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Work environment, company culture and challenges in the digital era
04 May 2020
Being part for the last four years as the academic coordinator of the Great Place to Work Competition, conducted annually by Great Place to Work Hellas, with the academic support of Alba Graduate Business School, The American College of Greece, I had the opportunity to gain a comprehensive understanding of the characteristics shared by the participating companies.
The main common characteristic is that, to a great extent, these businesses share a strong family culture which creates a powerful bond among employees, as well as between employees and the company itself. A family culture is defined by values, such as trust in the administration and colleagues, respect for the employee, fairness and camaraderie. This “finding” comes, of course, as no surprise, as these values are aligned with the criteria used by Great Place to Work in evaluating/assessing the work culture of said businesses. The question that arises is to what extent a family culture can positively help in tackling contemporary challenges and, more specifically, the challenge of the digital transformation faced by several Greek enterprises with varying degrees. The answer is that it is necessary, but not enough.
According to several studies so far, failure percentages with respect to digital transformation globally are discouraging and range from 64% to 85%. Albeit discouraging, these percentages are, nevertheless, similar to failure percentages when it comes to applying change on a wider scale, over time. The reasons for these failed efforts in digital transformation, as mentioned in several studies, are to a significant degree the same as those regarding wide-scale changes more generally and where the business culture is a crucial factor.
Needless to say, family culture values (respect, trust, etc.) may be major contributors to the successful planning and implementation of wide changes of every form, including digital transformation. For example, lack of trust in the company’s leadership and vision, the odds of success drop significantly. Lack of team spirit and respect to the views and ideas of the employees, problem-solving and increased demands, and responsibilities, brought about by the digital transformation, become unsurmountable obstacles. The digital transformation however calls for the development of additional values which may not come with family culture. According to several studies, values like extraversion/looking outwards (including customers), continuous learning, experimentation and constant improvement, as well as learning from mistakes as inescapable elements of the experimentation and learning, are also essential to the creation of the so-called agile culture.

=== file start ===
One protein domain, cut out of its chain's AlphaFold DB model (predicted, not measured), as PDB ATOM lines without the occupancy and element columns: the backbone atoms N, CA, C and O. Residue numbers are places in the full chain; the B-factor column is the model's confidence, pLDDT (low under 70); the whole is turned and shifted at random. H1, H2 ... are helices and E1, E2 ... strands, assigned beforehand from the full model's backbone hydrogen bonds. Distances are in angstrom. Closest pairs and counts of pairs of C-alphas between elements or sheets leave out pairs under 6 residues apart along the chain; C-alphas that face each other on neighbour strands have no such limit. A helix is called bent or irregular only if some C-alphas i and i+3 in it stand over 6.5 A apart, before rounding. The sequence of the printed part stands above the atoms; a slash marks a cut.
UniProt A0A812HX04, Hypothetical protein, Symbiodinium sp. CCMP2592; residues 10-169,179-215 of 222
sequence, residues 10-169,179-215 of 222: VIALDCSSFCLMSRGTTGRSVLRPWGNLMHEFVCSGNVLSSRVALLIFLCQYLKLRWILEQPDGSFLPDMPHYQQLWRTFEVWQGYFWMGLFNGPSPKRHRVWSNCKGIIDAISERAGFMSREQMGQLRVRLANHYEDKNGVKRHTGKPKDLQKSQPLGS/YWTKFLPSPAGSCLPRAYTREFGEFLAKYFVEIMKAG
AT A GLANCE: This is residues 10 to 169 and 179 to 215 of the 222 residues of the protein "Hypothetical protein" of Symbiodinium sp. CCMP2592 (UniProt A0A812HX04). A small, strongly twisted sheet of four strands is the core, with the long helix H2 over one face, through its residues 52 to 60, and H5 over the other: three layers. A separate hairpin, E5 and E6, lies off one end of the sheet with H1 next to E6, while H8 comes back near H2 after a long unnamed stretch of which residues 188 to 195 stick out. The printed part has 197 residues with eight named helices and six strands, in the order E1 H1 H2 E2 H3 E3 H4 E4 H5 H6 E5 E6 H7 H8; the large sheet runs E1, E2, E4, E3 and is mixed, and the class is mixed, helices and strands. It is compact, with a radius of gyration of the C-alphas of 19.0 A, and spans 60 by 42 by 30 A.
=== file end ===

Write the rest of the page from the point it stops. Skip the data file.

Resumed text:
Summing up, companies that stood out in the Best Workplaces Competition, contribute significantly to the successful planning and implementation of wide entrepreneurial changes, including digital transformation. Regarding the components that make for an agile culture, a significant number of companies has already invested in the development of relevant values and employee skills. Appropriate examples constitute, among others, the emphasis on continuous learning through various online learning applications, the training of their human resources in the implementation of flexible working methodologies and problem-solving (e.g. design thinking, scrum methodologies) and the wide operation of independent flexible teams. Recent studies indicate that flexible methodologies, like design thinking, when used by employees, tend to contribute to culture creation with emphasis on the customer-user, cooperation, risk-taking and learning.
One of the challenges faced by these companies are the continuous investment to the empowerment of their culture, with emphasis on the aforementioned values, so that they can develop and preserve their human resources. This is a serious challenge due to the migration of a large number of talented young people abroad, of the generalized, on a global level, lack of digitally-skilled workforce, and the lack of sufficient resources due to the prolonged financial crisis. Regardless of the challenges that are coming their way, they deserve warm congratulations for their significant distinction!
Libert B., Beck M, & Wing Y. (2016). 7 questions to ask before your next digital transformation. Harvard Business Review, published on HBR.ORG
Elsbach K.D. & Stigliani I. (2018). Design thinking and organizational culture: a review and framework for future research. Journal of Management, 44(6): 2274-2306
Article originally published at Kathimerini